When General Synod approved a resolution in 2015 calling on church members to address the space debris problem, one UCC minister criticized the decision, writing in the Huffington Post that the issue would be better addressed by NASA than by a church body.
He might have a point if NASA were taking care of business, but it’s not. Instead, it’s saddling other national space agencies with the most important chore of our spacefaring civilization - taking out the orbital trash.
There is a scientific consensus that in order to avoid a chain reaction of collisions that would make key regions of space unusable, we need to remove dead satellites and spent rockets from crowded orbits so they do not careen into active spacecraft – a process called Active Debris Removal, or ADR. Space agencies around the world are busy researching and developing a variety of ADR technologies for in-orbit testing.
The European Space Agency (ESA), for example, is investigating how to capture a defunct satellite with a robotic arm and then safely burn it up in a controlled atmospheric re-entry. The Japanese Aerospace Exploration Agency (JAXA) is experimenting with electrodynamic tethers.
You might think NASA would be leading this international effort. It was a NASA scientist, J.C. Liou, who first called for the removal of large existing objects from orbit back in 2006. Moreover, the United States is the nation most dependent on space-based technologies and has created the most debris in space (followed by Russia and China).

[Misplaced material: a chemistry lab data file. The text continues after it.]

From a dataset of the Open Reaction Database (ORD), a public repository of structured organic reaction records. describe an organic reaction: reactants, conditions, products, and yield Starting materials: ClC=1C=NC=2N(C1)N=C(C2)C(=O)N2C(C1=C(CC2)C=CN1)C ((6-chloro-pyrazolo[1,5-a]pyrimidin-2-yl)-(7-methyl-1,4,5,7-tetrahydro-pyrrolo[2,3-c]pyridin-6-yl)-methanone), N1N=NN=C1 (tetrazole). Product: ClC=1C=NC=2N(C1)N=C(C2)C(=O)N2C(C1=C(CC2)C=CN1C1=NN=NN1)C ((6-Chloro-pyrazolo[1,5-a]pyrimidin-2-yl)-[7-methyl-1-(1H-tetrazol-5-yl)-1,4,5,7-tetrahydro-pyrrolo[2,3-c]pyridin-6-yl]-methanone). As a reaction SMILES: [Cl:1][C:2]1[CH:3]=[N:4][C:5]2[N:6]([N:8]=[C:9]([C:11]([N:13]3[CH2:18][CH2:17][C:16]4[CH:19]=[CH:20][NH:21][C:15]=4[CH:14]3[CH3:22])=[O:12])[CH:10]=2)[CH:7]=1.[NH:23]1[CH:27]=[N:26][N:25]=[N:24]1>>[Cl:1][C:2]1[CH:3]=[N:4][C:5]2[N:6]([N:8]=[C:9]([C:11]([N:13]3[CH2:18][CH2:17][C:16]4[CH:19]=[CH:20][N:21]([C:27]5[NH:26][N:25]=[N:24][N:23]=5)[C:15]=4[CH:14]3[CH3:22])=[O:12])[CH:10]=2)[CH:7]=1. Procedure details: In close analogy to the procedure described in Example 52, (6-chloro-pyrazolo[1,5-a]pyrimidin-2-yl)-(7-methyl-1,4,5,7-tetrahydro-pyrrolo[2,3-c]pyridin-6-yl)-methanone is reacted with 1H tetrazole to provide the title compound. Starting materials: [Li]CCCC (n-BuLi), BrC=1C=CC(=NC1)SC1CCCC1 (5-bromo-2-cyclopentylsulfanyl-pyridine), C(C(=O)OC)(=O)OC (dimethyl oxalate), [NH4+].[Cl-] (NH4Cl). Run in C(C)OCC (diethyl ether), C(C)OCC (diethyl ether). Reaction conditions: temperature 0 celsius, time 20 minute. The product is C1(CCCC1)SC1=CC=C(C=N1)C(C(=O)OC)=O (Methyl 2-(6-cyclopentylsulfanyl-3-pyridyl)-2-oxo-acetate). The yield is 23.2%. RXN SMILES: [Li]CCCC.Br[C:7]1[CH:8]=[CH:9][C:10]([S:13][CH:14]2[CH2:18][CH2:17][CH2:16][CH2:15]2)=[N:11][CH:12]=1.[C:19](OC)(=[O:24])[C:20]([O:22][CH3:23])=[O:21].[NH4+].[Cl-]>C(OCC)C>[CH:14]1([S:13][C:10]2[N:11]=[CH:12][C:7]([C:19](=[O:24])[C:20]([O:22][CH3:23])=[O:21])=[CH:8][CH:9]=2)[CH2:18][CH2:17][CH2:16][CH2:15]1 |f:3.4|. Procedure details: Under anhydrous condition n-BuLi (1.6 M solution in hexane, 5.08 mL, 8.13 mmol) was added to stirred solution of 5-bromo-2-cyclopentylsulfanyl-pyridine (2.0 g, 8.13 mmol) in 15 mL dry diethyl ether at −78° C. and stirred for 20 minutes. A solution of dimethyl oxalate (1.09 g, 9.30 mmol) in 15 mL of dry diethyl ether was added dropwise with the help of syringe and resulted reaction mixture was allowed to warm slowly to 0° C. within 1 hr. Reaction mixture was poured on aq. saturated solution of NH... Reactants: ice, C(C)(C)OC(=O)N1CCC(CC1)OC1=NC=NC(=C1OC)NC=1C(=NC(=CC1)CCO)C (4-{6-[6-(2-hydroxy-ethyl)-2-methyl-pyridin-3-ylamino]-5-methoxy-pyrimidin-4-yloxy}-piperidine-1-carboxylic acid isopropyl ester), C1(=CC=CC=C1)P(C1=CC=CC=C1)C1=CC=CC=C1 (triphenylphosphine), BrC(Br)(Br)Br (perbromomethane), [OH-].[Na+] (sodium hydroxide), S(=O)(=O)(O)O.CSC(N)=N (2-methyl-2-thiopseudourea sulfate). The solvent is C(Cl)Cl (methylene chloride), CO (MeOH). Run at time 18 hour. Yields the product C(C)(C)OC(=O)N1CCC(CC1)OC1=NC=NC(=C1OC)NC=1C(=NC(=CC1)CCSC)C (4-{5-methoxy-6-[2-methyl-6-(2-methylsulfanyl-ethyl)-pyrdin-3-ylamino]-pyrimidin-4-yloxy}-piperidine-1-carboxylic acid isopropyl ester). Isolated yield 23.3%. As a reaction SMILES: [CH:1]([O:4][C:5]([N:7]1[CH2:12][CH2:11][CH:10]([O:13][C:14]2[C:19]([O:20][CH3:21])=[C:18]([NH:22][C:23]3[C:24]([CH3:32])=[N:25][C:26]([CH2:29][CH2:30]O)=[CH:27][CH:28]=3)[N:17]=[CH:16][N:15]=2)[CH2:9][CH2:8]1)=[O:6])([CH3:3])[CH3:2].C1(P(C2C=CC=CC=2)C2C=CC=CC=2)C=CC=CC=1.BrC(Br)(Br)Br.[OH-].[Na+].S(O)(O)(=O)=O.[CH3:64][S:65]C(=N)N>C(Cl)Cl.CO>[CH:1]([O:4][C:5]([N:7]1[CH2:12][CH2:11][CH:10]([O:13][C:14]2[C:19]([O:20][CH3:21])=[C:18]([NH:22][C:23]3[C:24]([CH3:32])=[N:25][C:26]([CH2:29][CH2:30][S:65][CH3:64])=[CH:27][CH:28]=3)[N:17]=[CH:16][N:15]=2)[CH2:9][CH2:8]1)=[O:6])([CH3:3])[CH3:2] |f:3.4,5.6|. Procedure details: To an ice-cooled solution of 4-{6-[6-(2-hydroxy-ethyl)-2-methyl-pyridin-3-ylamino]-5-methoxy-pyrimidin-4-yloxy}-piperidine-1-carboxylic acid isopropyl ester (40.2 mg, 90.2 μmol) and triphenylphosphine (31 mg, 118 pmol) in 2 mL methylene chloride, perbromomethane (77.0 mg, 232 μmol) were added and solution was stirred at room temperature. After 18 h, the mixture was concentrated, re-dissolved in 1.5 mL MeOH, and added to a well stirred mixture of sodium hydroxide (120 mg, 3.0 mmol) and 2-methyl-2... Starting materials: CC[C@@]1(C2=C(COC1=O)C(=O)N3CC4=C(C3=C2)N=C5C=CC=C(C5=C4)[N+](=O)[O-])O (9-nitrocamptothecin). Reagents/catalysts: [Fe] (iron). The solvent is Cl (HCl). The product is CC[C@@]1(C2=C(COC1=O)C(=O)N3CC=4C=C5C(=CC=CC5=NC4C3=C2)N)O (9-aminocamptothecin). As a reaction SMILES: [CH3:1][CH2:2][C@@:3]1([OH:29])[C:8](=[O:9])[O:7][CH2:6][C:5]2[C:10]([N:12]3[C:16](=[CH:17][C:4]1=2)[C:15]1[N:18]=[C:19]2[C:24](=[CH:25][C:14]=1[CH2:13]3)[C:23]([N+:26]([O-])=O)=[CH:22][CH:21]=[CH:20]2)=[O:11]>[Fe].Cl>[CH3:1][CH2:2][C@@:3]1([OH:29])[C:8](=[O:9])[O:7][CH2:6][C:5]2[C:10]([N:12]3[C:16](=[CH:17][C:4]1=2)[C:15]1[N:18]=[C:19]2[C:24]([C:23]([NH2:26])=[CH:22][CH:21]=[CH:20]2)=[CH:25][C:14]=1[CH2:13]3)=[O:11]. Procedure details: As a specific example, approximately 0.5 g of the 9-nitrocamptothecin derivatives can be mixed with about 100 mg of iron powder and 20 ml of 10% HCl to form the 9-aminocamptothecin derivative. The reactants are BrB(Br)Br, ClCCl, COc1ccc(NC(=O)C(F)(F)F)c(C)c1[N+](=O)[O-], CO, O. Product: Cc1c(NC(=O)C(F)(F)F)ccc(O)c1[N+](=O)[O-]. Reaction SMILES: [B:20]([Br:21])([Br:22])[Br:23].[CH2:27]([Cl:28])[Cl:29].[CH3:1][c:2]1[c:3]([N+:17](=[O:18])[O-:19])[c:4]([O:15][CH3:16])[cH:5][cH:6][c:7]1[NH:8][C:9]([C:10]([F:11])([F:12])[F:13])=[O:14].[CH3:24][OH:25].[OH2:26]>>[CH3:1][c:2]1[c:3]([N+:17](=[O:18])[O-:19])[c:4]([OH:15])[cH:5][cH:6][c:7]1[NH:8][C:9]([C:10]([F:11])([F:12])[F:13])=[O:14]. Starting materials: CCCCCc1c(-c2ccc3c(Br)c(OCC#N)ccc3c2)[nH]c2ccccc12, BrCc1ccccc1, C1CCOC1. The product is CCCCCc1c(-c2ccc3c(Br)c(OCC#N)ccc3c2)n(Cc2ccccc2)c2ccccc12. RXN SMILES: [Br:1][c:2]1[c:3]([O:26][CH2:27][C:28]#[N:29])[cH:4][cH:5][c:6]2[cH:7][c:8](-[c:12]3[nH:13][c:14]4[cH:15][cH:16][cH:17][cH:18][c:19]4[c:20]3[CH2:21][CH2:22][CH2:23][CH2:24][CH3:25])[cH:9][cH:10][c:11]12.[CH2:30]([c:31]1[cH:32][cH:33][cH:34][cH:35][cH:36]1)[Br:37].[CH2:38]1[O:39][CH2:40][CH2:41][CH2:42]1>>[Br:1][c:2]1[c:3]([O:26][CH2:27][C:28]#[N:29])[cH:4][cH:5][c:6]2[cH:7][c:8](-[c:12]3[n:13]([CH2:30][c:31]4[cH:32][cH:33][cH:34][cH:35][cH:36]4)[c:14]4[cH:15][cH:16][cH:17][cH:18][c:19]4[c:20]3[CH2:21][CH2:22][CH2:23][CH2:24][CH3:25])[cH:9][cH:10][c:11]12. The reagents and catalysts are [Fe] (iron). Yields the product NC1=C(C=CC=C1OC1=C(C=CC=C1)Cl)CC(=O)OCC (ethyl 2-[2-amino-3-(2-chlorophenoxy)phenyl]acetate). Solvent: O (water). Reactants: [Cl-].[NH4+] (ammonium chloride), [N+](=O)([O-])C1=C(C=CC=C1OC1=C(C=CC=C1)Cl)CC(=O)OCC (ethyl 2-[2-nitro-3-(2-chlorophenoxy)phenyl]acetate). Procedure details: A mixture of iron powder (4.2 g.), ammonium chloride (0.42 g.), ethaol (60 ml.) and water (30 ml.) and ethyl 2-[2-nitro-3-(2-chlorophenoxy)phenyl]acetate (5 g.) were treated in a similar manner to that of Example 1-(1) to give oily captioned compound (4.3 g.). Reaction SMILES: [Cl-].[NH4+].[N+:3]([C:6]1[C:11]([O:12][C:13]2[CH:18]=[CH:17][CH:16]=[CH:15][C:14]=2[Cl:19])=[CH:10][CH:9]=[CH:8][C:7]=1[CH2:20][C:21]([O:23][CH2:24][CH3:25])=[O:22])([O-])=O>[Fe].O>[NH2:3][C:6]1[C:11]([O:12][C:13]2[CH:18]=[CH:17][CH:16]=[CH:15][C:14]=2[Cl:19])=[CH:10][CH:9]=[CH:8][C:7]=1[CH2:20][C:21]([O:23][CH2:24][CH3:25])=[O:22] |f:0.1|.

However, as Liou admitted to the Wall Street Journal last fall for its front page story on debris: “We’re behind the curve.”
Brian Weeden from the Secure World Foundation says a space debris removal plan was discussed but not implemented in the 2010 National Space Policy because of concerns over costs. NASA’s recent budget submissions to Congress, he notes, reflect an increased ‘rhetorical focus’ on space debris but little actual monetary commitment.
In fact NASA’s annual expenditure for space debris activities amounts to just a few million dollars out of a total agency budget of $20 billion - a paltry sum compared to the $400 million ESA plans to spend on its robotic space garbage truck. NASA has not sought additional funding from Congress because it fears it would come at the expense of other programs it has prioritized.
There is reason to hope that NASA’s new Administrator, Jim Bridenstine - who was confirmed by the Senate in April – will use his position to elevate the importance of ADR. As an Oklahoma Congressman, he called on NASA to work with the Department of Defense and other Federal agencies to develop a coherent national strategy for addressing the debris problem.
A reporter from Aerospace America asked Bridenstine recently how big a problem orbital debris is. He replied: “Absolutely huge. It’s a problem that cannot be ignored any longer”
If and when the new Administrator seeks ADR funding, UCC members may wish to heed the call of General Synod “to advocate with Congress to adequately fund NASA to lead the nations of the world in working together to reduce the volume of debris in low Earth orbit.”
Rev. Robert Bachelder is Minister and President of the Worcester Area Mission Society, UCC in Massachusetts and author of the General Synod resolution on responsible stewardship of the outer space environment.